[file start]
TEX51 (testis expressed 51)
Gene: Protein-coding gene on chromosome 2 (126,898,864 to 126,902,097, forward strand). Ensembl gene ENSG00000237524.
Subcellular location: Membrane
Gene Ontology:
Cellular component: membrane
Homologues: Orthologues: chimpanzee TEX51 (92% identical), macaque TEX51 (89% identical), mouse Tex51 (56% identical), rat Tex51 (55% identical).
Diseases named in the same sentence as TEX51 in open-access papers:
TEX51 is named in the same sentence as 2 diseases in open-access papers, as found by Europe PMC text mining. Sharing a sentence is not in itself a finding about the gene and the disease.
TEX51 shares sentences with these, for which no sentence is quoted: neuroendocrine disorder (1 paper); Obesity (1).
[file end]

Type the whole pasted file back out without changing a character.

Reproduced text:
TEX51 (testis expressed 51)
Gene: Protein-coding gene on chromosome 2 (126,898,864 to 126,902,097, forward strand). Ensembl gene ENSG00000237524.
Subcellular location: Membrane
Gene Ontology:
Cellular component: membrane
Homologues: Orthologues: chimpanzee TEX51 (92% identical), macaque TEX51 (89% identical), mouse Tex51 (56% identical), rat Tex51 (55% identical).
Diseases named in the same sentence as TEX51 in open-access papers:
TEX51 is named in the same sentence as 2 diseases in open-access papers, as found by Europe PMC text mining. Sharing a sentence is not in itself a finding about the gene and the disease.
TEX51 shares sentences with these, for which no sentence is quoted: neuroendocrine disorder (1 paper); Obesity (1).